The Government is trying to squeeze every drop of publicity out of its ``Zero Budget’’ ahead of its delivery next Thursday.
Relatively small announcements – in terms of spending - around welfare, education and health have managed to grab the headlines and fuel debate, and there is continuing speculation about what Finance Minister Bill English may have up his sleeve.
Top of the list of possible initiatives is yet another hike in the excise on tobacco and alcohol and a further tightening of rules on property investment along with other tax loopholes.
English also has to find a credible path to his pledge to return the books to a surplus by 2015.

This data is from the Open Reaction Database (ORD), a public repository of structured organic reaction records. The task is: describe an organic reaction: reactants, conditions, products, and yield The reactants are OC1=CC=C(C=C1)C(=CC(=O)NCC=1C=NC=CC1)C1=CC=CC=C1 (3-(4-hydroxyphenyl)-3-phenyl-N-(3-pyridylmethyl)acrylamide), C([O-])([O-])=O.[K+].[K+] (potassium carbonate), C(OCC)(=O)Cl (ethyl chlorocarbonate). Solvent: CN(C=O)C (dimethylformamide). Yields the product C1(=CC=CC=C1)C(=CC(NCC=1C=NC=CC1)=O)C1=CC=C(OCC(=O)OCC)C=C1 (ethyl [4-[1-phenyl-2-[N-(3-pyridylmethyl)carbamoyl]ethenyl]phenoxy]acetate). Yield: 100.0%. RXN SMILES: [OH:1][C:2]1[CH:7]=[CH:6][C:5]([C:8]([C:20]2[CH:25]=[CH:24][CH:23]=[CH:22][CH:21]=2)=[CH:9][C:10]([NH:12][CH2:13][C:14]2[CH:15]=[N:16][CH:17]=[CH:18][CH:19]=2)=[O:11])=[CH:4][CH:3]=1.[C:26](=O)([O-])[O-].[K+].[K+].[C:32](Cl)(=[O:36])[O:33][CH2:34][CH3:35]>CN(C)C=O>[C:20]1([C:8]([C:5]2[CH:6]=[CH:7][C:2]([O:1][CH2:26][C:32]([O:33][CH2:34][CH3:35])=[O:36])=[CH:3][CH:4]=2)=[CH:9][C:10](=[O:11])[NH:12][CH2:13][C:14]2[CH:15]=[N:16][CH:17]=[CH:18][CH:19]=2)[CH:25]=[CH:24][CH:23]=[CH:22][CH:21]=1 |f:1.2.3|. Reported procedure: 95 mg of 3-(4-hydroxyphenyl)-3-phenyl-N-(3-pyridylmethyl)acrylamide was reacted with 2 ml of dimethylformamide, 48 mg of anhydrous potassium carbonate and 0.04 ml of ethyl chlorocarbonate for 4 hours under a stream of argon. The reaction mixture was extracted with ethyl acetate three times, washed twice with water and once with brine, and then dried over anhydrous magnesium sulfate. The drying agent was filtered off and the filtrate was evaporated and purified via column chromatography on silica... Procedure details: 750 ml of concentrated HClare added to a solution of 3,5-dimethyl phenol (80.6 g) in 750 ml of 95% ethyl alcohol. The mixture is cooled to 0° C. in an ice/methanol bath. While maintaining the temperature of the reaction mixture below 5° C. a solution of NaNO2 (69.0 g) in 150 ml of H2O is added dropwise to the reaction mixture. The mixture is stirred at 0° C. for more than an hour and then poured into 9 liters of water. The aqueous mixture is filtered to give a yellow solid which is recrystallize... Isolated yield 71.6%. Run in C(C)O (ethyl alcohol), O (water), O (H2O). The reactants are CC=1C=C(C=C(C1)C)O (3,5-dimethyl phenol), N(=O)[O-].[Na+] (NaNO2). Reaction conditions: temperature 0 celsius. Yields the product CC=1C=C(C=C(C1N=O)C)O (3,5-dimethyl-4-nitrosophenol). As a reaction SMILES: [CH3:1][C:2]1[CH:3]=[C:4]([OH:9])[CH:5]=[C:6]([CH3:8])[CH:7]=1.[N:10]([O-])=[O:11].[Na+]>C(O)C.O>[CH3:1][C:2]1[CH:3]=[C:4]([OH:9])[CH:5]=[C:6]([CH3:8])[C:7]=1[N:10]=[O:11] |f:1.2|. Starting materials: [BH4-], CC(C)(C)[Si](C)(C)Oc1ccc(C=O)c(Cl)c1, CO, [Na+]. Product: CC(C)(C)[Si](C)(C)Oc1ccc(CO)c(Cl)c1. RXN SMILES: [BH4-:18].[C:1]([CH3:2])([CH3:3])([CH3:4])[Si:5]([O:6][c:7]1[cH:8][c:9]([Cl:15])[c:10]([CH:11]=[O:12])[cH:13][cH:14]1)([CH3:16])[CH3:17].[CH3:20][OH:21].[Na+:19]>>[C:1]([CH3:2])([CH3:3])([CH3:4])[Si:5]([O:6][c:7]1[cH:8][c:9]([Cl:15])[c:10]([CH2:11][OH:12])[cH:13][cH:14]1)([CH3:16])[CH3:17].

Treasury forecasts have been predicting recurring deficits thanks largely to a declining tax take, a drop in investment returns, and weak economic growth.
Money shuffling to fund priority projects and axe others will also be a feature as will as an array of less ``sexy’’ decisions about how capital spending will be funded and accounted for.
Many parts of the state sector are thirsty for capital expenditure such as IRD’s desire for a $1 billion computer upgrade and the need for new infrastructure in Christchurch through to the multi-billions of dollars that the Transport Agency has been urging the Government to let it borrow.